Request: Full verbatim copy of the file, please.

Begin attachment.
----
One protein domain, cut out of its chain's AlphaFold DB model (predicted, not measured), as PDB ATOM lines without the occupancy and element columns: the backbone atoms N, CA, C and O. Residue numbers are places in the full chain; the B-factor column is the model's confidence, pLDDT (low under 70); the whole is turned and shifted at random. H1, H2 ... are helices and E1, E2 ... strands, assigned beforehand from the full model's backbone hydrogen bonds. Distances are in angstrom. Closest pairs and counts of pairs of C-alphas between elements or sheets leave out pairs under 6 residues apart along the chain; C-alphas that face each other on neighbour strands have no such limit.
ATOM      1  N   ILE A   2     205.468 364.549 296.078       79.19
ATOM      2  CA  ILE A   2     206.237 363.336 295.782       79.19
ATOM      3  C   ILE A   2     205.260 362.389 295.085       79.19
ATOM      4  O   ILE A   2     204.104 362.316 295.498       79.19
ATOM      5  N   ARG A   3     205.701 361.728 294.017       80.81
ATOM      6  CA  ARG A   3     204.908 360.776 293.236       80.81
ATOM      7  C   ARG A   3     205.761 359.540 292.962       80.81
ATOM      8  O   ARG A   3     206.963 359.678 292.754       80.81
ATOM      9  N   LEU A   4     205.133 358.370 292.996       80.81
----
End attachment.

One protein domain, cut out of its chain's AlphaFold DB model (predicted, not measured), as PDB ATOM lines without the occupancy and element columns: the backbone atoms N, CA, C and O. Residue numbers are places in the full chain; the B-factor column is the model's confidence, pLDDT (low under 70); the whole is turned and shifted at random. H1, H2 ... are helices and E1, E2 ... strands, assigned beforehand from the full model's backbone hydrogen bonds. Distances are in angstrom. Closest pairs and counts of pairs of C-alphas between elements or sheets leave out pairs under 6 residues apart along the chain; C-alphas that face each other on neighbour strands have no such limit.
ATOM      1  N   ILE A   2     205.468 364.549 296.078       79.19
ATOM      2  CA  ILE A   2     206.237 363.336 295.782       79.19
ATOM      3  C   ILE A   2     205.260 362.389 295.085       79.19
ATOM      4  O   ILE A   2     204.104 362.316 295.498       79.19
ATOM      5  N   ARG A   3     205.701 361.728 294.017       80.81
ATOM      6  CA  ARG A   3     204.908 360.776 293.236       80.81
ATOM      7  C   ARG A   3     205.761 359.540 292.962       80.81
ATOM      8  O   ARG A   3     206.963 359.678 292.754       80.81
ATOM      9  N   LEU A   4     205.133 358.370 292.996       80.81